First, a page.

Whole fresh or dried or powdered
Capsicin, carotenoids, flavonoids, volatile oils, steroidal saponins
Salsa Puya is as ubiquitous in Jalisco as Tabasco is in Louisiana. This fiery brick-red hot sauce, bottled in Jalisco, gives this region's sangrita its unique flavor. It's also sprinkled on meats and tostadas and all sorts of botanitas (snacks). The puya chile, related to the guajillo, is a dried, blood-red chile about four inches long, tapering to a curved tip. Its flavor is decidedly tart, almost limey, with a piquancy that assaults the back of the tongue.
Pronounced "POO-yuh". The Puya chile is also sometimes referred to as “Pulla”. A member of the C.annum species the Puya chiles are plentiful in Jalisco through Mexico City and the surrounding region throughout the Central Valley of Mexico.
Puya Chiles have been the center of a spirited debate among serious
chile heads in determining if it is a hybrid of the de Arbol or the
Guajillo chile. We fall in the camp of it being related to the Guajillo.
Puya chiles look very similar to the more popular Guajillo. Puyas tend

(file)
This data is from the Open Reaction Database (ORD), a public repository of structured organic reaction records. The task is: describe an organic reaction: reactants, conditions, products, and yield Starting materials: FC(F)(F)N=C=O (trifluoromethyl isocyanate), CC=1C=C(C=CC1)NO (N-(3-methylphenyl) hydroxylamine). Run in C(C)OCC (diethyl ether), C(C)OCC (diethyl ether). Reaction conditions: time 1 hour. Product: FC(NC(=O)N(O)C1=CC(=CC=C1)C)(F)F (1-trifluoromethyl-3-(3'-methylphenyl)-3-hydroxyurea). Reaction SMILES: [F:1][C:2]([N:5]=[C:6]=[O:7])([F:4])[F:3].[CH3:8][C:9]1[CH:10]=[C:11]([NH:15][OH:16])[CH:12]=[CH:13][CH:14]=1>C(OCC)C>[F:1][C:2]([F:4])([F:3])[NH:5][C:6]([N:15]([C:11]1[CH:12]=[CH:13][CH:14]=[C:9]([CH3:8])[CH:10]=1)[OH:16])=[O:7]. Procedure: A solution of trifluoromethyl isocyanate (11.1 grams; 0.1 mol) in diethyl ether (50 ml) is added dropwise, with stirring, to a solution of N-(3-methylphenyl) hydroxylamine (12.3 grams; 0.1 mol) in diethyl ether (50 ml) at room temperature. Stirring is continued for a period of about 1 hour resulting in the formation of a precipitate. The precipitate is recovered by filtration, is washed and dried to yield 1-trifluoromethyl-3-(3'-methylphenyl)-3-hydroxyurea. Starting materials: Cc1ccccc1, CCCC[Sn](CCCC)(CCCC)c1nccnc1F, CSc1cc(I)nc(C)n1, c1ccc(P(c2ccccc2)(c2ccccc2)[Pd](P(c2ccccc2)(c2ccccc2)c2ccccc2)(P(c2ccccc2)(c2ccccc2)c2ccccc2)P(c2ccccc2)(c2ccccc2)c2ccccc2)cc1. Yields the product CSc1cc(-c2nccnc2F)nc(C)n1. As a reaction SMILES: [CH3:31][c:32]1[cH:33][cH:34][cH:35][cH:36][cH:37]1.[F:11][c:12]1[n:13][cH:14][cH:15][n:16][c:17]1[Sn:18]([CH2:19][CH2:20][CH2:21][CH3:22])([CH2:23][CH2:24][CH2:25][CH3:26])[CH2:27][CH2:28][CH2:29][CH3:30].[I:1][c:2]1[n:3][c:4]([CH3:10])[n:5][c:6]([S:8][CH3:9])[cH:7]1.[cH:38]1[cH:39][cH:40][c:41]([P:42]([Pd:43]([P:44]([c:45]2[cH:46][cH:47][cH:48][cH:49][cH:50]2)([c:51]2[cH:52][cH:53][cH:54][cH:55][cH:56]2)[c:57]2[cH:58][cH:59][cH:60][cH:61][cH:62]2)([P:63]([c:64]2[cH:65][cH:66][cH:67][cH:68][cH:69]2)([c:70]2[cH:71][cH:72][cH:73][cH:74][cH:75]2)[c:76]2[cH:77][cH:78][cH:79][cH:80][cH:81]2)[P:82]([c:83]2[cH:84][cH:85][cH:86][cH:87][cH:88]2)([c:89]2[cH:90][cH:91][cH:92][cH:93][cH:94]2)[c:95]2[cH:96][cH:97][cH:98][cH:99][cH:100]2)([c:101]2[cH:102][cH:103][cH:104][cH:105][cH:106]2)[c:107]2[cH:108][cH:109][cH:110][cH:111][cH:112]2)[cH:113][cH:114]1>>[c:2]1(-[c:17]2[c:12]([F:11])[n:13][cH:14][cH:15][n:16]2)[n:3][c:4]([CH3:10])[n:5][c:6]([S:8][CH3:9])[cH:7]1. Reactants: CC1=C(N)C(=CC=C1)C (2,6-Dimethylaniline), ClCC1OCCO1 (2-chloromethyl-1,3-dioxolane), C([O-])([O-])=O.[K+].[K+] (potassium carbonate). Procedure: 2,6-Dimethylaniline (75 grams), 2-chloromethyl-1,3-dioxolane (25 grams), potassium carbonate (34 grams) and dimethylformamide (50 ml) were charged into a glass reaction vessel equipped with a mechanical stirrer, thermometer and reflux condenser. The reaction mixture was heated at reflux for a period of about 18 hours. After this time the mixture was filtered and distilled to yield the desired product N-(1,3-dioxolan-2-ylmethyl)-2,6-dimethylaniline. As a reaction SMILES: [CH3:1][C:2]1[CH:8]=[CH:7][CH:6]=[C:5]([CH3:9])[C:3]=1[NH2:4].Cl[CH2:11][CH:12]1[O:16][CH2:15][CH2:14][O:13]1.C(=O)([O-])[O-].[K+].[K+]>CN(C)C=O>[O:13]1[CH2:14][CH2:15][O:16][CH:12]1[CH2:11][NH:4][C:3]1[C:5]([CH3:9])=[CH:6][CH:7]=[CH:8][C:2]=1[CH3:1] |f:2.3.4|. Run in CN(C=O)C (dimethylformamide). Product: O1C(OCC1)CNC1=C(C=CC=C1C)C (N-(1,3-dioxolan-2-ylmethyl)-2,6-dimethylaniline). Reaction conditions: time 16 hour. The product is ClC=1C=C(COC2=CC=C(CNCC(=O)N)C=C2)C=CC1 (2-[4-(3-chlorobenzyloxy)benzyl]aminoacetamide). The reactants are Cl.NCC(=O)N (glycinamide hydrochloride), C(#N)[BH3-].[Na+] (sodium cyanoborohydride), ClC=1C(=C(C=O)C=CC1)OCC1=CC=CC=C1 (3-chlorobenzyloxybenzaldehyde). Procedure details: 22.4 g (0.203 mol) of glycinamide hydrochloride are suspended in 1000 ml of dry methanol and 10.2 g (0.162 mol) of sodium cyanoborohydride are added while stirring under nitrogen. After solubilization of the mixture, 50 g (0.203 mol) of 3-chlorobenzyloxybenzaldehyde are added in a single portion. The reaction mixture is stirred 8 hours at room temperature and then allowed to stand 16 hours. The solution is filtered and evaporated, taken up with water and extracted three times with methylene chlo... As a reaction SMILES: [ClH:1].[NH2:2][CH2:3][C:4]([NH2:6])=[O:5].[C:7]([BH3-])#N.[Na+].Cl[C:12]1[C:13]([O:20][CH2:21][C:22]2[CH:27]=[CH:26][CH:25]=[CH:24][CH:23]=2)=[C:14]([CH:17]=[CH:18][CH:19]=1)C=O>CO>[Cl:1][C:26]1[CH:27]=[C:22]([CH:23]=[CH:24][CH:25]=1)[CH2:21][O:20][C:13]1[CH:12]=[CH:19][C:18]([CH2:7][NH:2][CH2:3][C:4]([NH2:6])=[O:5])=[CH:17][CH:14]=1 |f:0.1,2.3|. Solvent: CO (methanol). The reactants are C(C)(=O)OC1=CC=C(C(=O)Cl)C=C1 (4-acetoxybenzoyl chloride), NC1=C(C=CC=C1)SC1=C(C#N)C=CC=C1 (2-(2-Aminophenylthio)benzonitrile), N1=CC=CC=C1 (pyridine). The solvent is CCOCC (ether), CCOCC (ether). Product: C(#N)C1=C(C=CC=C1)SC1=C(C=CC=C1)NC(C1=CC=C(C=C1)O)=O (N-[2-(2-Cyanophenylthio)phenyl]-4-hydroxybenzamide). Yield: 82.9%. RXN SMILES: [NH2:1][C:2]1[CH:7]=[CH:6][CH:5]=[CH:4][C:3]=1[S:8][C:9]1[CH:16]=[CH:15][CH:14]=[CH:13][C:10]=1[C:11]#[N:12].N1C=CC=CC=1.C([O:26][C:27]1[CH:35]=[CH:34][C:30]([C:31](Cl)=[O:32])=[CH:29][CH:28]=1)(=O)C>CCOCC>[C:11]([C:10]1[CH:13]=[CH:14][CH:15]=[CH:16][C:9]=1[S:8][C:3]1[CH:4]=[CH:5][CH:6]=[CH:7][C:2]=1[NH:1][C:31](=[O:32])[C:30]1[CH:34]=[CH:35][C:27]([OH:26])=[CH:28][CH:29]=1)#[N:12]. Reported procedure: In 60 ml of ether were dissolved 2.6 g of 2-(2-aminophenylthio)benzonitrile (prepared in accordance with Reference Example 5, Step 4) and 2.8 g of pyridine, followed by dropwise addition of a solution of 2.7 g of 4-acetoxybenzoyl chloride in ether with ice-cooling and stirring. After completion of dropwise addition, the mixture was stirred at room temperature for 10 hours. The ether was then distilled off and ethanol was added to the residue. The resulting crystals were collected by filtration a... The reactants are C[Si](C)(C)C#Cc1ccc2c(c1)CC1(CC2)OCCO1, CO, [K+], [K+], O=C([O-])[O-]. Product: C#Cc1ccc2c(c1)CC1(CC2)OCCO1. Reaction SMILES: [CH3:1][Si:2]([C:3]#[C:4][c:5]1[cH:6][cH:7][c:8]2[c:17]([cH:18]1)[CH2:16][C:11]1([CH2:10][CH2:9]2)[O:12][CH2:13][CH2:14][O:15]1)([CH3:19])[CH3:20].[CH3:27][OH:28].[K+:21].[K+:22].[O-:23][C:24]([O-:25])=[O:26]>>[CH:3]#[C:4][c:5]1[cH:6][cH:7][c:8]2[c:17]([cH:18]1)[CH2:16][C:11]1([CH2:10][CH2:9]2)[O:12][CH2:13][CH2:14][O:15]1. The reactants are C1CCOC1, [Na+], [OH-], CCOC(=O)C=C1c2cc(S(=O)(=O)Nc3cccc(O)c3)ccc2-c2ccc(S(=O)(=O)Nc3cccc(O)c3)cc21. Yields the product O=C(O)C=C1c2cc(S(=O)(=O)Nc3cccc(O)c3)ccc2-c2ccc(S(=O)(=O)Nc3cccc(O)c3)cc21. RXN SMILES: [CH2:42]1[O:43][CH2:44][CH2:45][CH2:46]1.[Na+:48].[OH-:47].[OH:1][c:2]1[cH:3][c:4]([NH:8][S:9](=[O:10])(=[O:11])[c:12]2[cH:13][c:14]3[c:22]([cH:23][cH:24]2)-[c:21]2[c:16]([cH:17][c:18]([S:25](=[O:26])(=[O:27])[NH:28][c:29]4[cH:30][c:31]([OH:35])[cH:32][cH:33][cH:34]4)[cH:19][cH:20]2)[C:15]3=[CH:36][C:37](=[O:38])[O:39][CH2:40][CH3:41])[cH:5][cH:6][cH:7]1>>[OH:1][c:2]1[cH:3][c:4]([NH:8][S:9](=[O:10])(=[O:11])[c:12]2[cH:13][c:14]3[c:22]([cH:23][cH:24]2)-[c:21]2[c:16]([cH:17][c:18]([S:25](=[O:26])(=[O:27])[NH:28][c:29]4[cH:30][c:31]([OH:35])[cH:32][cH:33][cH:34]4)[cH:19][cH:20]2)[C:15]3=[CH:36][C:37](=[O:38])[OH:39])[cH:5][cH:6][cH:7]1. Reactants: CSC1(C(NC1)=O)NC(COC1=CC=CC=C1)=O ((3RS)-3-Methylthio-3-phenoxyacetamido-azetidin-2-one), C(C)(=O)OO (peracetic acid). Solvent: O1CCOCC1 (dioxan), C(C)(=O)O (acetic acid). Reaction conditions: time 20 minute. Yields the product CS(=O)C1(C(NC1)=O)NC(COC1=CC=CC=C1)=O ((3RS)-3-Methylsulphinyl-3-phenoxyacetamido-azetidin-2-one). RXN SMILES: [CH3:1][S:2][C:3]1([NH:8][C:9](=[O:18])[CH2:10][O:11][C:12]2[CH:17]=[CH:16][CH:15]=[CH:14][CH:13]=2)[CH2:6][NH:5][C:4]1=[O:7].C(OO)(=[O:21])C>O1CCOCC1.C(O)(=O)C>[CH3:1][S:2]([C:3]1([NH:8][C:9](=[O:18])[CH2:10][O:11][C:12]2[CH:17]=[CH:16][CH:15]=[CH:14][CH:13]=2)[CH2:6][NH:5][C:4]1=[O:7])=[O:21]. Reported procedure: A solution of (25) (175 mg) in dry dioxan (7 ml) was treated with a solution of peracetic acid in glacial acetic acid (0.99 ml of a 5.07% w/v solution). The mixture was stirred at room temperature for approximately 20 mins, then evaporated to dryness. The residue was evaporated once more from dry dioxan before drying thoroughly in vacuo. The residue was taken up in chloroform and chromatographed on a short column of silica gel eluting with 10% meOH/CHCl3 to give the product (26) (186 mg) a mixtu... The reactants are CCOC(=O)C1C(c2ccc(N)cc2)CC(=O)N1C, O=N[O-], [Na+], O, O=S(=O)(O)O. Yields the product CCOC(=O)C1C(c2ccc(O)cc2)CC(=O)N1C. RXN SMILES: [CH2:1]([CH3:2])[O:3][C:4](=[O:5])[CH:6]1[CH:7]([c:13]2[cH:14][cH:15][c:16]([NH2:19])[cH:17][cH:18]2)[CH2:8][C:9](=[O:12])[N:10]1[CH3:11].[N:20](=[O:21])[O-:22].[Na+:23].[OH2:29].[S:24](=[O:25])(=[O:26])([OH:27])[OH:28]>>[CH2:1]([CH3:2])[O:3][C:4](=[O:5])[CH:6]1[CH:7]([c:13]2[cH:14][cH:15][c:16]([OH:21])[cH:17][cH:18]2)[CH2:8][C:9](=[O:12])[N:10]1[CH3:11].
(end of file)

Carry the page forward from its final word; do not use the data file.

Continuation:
to be a bit smaller and pack more heat (5,000 to 8,000 Scoville
Heat Units) than the Guajillos (2,500-5,000 SHU). Puya chiles are
considered a medium heat chile while Guajillos a more of a mild chile.
The relationship between these two chiles closely resembles how the California Chile (also called Anaheim chiles) looks very similar to the New Mexico chile but with different heat levels.
Puya chiles are slightly curved and elongated while tapering to a point. 3-4” in length these thin red peppers ripen to a deep crimson to purplish color and are a bit translucent. These chiles have an intense heat that is pungent, dry and a bit dusty. Puya Chiles have a light fruity flavor profile, with licorice and cherry undertones that brings to mind wild berries. Our Puya
chiles are grown in Mexico.Puya chiles are a favorite substitute of Guajillos by sophisticated chefs who are looking more for their fruity flavor more than for the flesh of the chile pod. This makes them ideal to be diced, pureed or mashed and then made into a sauce.
The Puya Chile is a popular chile in central Mexican cuisine and we like to use these as a substitute for Guajillo chiles in our Mexican mole sauces for some added kick. Use Puya chiles to flavor meat dishes using chicken, fish, pork or veal. Also adds delightful flavor to breakfast burritos, casseroles, chutneys, cooked vegetables, dips, enchiladas, pizza, salsas, sauces, soups and stews.
They're excellent pureed into sauce or fried for chile oil.